In addition to requiring notice to be published and posted, Section 602 requires the bureau to give notice ". . . at least ten (10) days before the date of the sale, by United States certified mail, personal addressee only, return receipt requested, postage prepaid, to each owner as defined by this act . . ."*fn4

[ 64 Pa. Commw. Page 35]

There must be strict compliance with the notice provisions of the Tax Sale Law, to guard against the deprivation of property without due process of law. Grace Building Co. Inc. v. Chester County Land Corp., 19 Pa. Commonwealth Ct. 269, 339 A.2d 161 (1975). In addition, the bureau must use ordinary commonsense business practices in ascertaining the owners and the proper addresses to which required notices are to be sent. Ross Appeal, 366 Pa. 100, 76 A.2d 749 (1950).

The bureau, however, has no statutory duty to conduct a search for taxpayers liable for real estate taxes. Where, as here, the bureau did all that was required by law, mailed its notification, properly addressed and in proper form to the last known address of the persons liable for paying the taxes, the sale will be confirmed.*fn5 Grace Building Co. v. Clouser, 5 Pa. Commonwealth Ct. 110, 289 A.2d 525 (1972). Where the bureau has complied with all the notice provisions of Section 602, the fact that notice was not actually received will not defeat the sale.*fn6 Shoemaker v. Tax Claim Bureau of Montgomery County, 27 Pa. Commonwealth Ct. 211, 365 A.2d 1320 (1976).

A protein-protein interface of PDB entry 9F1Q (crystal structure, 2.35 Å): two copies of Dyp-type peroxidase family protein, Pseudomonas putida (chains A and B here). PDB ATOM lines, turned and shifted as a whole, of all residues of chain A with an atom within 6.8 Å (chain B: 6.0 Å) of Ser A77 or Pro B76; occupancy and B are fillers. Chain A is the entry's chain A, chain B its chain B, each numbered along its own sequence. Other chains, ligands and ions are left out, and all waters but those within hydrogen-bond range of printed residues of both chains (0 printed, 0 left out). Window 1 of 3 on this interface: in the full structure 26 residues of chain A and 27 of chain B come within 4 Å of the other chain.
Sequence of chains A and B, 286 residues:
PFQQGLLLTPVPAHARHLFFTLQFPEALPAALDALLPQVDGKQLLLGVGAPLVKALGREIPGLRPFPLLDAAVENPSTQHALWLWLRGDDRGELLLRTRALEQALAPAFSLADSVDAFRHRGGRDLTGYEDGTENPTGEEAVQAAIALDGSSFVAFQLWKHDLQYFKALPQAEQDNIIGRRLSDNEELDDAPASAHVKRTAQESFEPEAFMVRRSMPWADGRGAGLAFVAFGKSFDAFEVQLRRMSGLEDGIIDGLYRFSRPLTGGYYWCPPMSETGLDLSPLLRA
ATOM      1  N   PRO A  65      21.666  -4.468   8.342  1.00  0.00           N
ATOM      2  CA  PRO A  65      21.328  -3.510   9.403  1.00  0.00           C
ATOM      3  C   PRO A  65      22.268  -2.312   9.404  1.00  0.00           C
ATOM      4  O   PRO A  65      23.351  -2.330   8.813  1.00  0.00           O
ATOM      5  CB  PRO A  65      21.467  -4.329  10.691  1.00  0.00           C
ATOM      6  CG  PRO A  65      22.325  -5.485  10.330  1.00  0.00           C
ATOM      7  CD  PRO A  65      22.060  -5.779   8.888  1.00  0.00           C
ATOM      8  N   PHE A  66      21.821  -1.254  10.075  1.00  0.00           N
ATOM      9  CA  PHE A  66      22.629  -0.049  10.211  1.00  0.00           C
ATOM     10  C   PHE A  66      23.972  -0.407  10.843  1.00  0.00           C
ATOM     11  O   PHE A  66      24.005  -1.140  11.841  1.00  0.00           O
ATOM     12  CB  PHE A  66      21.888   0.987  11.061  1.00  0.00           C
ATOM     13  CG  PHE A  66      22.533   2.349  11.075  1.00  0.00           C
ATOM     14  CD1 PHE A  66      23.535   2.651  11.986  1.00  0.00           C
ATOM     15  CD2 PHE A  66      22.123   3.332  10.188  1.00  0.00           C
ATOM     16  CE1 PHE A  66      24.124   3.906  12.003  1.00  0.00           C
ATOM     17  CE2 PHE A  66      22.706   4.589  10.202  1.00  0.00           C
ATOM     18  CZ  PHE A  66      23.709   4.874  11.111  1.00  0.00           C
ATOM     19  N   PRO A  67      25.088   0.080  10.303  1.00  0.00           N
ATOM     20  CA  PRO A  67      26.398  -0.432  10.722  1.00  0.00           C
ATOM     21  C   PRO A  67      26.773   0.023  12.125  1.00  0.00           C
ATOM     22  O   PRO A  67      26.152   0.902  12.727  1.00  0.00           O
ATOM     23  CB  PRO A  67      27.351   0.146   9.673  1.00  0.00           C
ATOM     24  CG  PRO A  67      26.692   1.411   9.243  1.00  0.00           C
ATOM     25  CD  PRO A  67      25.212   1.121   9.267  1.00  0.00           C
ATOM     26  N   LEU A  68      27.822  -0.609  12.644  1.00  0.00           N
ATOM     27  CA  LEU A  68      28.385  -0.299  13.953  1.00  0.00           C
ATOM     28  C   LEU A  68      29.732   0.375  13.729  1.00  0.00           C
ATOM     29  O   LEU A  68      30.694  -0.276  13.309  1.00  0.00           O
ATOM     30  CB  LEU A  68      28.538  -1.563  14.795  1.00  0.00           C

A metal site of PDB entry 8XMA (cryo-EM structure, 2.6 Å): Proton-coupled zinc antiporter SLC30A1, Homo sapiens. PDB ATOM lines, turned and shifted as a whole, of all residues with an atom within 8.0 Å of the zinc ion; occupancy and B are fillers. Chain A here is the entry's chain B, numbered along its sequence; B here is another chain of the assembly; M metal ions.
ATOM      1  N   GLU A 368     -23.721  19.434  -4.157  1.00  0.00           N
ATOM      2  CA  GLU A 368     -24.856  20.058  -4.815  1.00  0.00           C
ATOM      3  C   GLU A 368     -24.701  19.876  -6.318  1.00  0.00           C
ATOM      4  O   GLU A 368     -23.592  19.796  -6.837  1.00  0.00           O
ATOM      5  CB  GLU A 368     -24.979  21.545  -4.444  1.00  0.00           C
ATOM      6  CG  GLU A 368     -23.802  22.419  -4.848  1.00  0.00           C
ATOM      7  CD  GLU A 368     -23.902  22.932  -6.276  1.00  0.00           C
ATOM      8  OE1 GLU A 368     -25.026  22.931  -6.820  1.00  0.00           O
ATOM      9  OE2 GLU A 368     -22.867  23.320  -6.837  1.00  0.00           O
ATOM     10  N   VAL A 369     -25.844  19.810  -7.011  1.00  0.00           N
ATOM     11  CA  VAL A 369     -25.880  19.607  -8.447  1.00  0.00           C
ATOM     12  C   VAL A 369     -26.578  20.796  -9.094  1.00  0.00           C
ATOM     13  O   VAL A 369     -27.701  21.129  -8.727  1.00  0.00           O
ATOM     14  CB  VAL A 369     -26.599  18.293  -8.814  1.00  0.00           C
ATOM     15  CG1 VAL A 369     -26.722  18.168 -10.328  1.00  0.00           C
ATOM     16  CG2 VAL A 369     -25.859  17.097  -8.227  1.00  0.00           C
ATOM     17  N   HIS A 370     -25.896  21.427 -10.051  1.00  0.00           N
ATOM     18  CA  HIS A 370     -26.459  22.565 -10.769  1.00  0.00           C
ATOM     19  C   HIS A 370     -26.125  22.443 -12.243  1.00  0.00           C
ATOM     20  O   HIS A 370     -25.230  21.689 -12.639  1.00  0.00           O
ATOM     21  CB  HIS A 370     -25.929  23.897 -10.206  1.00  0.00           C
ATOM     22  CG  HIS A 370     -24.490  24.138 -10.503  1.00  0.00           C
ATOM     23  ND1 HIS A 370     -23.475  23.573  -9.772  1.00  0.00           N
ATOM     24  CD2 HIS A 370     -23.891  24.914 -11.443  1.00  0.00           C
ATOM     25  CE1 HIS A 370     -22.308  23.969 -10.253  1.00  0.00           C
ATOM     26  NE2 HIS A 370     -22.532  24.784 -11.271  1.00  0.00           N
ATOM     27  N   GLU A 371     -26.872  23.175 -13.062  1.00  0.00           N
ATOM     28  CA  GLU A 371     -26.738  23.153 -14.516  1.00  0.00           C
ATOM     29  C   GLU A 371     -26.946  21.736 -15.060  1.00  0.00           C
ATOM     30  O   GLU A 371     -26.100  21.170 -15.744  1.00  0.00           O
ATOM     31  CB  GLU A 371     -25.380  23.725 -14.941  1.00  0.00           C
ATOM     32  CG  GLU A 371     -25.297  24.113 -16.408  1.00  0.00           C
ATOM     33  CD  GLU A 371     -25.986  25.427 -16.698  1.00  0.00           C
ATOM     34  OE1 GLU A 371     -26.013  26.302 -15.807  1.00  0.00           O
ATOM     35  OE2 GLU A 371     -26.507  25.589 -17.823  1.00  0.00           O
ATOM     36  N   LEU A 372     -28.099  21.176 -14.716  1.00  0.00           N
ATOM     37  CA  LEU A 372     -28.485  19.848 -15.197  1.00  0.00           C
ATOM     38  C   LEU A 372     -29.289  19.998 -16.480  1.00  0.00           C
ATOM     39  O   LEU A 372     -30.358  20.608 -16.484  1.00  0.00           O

When owners by the entireties have the same last known address, and the notice to one of the owners is returned unsigned and unclaimed, whether or not any bureau employee may be aware that the owners are experiencing marital difficulties, sending separate and

[ 64 Pa. Commw. Page 36]

    individual notice to both owners at the last known address complies with the requirements of Section 602 and provides due process.

Order

Now, January 7, 1982, the order of the Court of Common Pleas of Lehigh County dated October 29, 1980, at No. 78-C-3489, is hereby affirmed.

This decision was reached prior to the expiration of the term of office of Judge Palladino.

Disposition

Affirmed.